You will be legally responsible to pay the difference.
Imagine how quickly the medical expenses and damage repair costs would add up in a multiple car accident. If you have the legal minimums only, there’s a good chance you’ll be paying out of pocket to finish making the required reparations.
You might save yourself a few bucks a month on your insurance premium by keeping only to what is legally required. But what if you find yourself in an accident where multiple people are injured and a substantial amount of damage is done to the physical property?
You could find yourself paying thousands of dollars out of pocket once those minimums are exhausted. It sometimes pays to have a slightly higher rate for better coverage.
How Are Rates Determined?
Insurance rates are factored based on the following criteria.
- Driving record – accidents, DUI charges, and moving violations all add up to higher premiums.
- Type of car – the year, make and model of your car dictates how much repairs and replacement would be. A brand new corvette, for instance, would be more expensive to insure than a ten-year-old sedan.
- Type of use – if a car is driven every day it will cost more than one driven occasionally.
- Credit score – a bad credit score could affect your insurance rate by indicating you might not be reliable at paying monthly bills.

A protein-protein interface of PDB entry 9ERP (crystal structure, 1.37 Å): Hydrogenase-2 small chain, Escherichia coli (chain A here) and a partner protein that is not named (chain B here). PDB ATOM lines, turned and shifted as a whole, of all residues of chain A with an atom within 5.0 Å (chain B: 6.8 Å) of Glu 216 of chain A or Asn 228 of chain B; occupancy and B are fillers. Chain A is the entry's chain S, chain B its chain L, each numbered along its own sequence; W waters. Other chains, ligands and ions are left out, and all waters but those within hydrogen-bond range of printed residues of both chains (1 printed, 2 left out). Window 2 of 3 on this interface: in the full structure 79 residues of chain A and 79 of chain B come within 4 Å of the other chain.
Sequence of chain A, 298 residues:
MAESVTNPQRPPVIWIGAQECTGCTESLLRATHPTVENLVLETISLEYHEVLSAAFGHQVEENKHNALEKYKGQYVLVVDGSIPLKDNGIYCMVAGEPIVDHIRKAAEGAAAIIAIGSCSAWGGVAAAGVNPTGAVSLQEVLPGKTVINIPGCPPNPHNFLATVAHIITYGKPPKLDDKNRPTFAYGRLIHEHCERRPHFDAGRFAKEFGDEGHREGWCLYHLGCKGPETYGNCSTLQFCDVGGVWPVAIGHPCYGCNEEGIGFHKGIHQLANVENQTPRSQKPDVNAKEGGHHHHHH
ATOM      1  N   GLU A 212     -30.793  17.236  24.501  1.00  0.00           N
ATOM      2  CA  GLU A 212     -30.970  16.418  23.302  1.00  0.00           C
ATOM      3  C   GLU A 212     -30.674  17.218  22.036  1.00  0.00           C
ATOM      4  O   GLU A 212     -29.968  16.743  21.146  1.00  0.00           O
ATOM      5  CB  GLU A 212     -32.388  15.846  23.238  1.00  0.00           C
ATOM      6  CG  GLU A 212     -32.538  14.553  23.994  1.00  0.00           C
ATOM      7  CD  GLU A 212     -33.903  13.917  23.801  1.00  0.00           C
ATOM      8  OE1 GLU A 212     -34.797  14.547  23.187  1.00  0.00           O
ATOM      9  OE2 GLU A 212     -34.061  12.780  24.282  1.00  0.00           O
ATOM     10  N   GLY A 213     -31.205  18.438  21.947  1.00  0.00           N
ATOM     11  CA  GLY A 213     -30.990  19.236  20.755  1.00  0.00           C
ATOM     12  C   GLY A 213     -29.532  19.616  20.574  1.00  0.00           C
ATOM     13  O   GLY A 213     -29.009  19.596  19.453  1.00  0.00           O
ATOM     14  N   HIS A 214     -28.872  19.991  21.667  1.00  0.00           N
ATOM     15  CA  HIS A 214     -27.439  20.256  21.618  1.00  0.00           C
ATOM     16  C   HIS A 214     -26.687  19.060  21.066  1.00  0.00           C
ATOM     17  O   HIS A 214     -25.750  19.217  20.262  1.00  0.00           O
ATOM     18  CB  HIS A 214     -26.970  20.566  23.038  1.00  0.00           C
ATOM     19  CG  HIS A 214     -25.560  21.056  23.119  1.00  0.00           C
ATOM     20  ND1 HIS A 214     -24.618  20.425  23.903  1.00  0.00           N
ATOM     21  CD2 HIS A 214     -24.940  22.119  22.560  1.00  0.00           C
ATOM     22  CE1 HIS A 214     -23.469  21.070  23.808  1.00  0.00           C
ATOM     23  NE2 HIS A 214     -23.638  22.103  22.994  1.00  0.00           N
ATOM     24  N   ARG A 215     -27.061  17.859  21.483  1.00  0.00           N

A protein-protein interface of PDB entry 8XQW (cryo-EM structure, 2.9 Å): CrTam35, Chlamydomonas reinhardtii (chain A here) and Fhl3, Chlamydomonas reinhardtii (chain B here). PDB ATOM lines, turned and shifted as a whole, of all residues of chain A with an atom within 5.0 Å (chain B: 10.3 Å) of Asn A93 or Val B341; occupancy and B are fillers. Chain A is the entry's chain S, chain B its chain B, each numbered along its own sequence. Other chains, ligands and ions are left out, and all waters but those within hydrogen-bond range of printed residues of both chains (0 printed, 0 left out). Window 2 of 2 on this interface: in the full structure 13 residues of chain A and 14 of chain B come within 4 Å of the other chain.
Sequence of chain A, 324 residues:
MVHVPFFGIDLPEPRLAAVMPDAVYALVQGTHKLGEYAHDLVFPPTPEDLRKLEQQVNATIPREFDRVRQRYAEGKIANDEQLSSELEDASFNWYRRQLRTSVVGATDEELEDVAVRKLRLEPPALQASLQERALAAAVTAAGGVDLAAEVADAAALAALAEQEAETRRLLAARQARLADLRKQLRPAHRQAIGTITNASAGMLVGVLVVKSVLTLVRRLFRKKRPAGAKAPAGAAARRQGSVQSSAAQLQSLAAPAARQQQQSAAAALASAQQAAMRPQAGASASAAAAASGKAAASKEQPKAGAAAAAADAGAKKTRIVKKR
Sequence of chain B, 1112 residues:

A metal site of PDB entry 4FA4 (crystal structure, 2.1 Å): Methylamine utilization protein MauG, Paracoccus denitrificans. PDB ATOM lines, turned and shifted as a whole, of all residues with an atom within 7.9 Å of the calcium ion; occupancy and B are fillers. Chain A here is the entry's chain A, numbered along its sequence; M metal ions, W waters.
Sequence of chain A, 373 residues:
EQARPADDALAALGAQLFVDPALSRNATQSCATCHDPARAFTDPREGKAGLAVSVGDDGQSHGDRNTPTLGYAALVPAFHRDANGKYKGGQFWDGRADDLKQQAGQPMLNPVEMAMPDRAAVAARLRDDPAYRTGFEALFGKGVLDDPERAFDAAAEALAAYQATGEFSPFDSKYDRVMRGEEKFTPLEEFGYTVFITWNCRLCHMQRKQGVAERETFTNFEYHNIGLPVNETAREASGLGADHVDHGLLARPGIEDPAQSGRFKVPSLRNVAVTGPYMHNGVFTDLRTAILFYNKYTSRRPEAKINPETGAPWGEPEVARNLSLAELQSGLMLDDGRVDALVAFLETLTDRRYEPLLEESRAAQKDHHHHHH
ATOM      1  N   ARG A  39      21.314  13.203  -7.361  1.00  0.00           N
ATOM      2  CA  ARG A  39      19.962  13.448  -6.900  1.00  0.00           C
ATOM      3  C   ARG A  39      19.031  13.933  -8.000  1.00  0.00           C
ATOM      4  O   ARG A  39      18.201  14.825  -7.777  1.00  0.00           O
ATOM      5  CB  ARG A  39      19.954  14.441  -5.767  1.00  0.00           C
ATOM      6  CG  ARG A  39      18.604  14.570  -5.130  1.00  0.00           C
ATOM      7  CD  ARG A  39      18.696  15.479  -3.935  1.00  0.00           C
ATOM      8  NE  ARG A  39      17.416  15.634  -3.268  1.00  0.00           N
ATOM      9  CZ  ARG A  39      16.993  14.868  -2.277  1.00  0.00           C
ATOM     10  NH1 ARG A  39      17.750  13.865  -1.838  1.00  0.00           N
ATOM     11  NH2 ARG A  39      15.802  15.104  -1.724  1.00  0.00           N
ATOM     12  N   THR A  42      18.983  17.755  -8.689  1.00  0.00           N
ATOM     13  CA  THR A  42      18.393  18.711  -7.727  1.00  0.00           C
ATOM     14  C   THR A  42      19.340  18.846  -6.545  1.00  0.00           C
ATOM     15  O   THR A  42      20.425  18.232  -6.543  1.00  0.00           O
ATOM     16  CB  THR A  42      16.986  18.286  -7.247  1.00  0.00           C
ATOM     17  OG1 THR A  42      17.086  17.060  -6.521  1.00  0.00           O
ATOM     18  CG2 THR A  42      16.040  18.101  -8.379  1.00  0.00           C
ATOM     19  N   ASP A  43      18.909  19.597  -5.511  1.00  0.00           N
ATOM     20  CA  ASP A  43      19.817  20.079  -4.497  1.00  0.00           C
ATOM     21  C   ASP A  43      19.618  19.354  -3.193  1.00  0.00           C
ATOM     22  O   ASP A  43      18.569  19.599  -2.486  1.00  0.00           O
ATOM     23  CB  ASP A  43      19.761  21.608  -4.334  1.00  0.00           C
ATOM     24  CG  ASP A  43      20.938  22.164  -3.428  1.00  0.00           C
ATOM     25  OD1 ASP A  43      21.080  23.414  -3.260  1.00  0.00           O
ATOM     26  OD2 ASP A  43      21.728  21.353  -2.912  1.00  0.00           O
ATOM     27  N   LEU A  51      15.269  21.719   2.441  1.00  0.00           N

- Location – Different areas have different hazards. Population density, costs of treatment for hospitals, road conditions, and even crime rates affect insurance premiums. Bigger cities often have higher premiums.
- Age, gender, and marital status – Drivers over the age of 25 are given better rates than younger drivers who haven’t had as much experience. A married driver is considered more financially stable and will be offered better rates. Women have been shown to have fewer accidents than men, and as such, will pay less.
What Limits Should I Have For my Auto Liability Insurance?
In order to make sure you’re covered properly, your best bet would be contacting a licensed agent who can help you go through coverages and any special circumstances you may have.
Contact Amistad Insurance Agency today to talk to a licensed insurance agent about car insurance in NC and make sure you’re covered in case of an accident!